“You don’t live in the real world.” It was a comment that stung. I have to share the context in order to explain the personal meaning behind that comment. My son and I made a trip to the grocery store in a metropolitan area. As we stepped out of the car, a panhandler asked us for money. My son politely declined, which prompted a tirade of cuss words as the panhandler walked away.
As we checked out with our groceries, the bagger got upset and scolded me with a cuss word. I had simply moved the cart to allow our cashier to help the cashier one row over. Trying to make the best of an awkward situation, I smiled and wished the bagger a good evening when we walked away.
In the car, my son remarked that my smile for the bagger was backed by an attitude. I had to admit that there was some truth to his observation. The entire grocery shopping trip made me uncomfortable and left me feeling offended. Hence, my son gave his opinion that I don’t live in the real world.
Maybe he is right. I live in the suburbs, and I haven’t worked a full-time job outside the home in 24 years. My circle of influence includes family, friends, and as the leader of a cancer ministry, volunteers with similar goals for cancer survivors. I know “my people.”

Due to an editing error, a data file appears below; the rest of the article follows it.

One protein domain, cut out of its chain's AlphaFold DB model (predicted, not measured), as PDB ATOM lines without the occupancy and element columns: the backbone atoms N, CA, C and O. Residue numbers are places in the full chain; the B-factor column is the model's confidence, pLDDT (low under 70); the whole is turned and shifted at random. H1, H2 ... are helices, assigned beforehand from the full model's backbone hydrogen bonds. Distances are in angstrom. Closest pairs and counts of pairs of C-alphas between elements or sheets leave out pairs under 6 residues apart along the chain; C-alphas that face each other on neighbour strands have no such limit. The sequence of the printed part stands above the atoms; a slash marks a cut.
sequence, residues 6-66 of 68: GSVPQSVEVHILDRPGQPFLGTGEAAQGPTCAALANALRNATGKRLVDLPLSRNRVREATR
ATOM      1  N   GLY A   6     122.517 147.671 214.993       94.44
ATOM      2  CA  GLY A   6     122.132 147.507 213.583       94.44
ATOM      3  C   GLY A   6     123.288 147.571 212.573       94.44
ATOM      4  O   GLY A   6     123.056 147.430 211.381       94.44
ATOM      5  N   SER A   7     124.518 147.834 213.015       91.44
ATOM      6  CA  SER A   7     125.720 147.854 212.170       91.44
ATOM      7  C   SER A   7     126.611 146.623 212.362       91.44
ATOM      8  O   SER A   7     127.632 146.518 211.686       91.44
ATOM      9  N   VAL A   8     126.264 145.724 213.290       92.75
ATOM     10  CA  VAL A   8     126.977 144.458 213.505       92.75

My shopping trip experience came to mind again when I studied Jesus’ calling of Levi (Matthew) to be His disciple and the subsequent dinner with “sinners” and tax collectors.
Once again Jesus went out beside the lake. A large crowd came to him, and he began to teach them. As he walked along, he saw Levi son of Alphaeus sitting at the tax collector’s booth. “Follow me,” Jesus told him, and Levi got up and followed him. While Jesus was having dinner at Levi’s house, many tax collectors and “sinners” were eating with him. When the teachers of the law who were Pharisees saw him eating with the “sinners” and tax collectors, they asked his disciples: “Why does he eat with tax collectors and ‘sinners’?” On hearing this, Jesus said to them, “It is not the healthy who need a doctor, but the sick. I have not come to call the righteous, but sinners.” (Mark 2:13-17)
We are called to follow Jesus into new territory: Territory that is outside our comfort zone. Territory that increases our spheres of influence. Territory that might scare us for an array of reasons. As Christians, we are redeemed sinners who are called to reach out to other sinners.
While I wait for God’s direction, I’m praying that God fills my heart with compassion for people that offend me or make me feel uncomfortable. I pray that my smile and well wishes will reflect Jesus and not an attitude of judgment or rejection. Before I go for God, I recognize first that I am a sinner in need of God for my life. To be genuine, I have to be genuinely touched by the saving grace of Jesus Christ.
Who are the “sinners” in our lives? Who do we need to bring to Jesus? More importantly, who do we need to go to in order to bring the good news of Jesus Christ? Each one of us is a sinner who God reached out to when Jesus died on the cross. Now it is our turn to pray it forward. The real world with real people awaits us!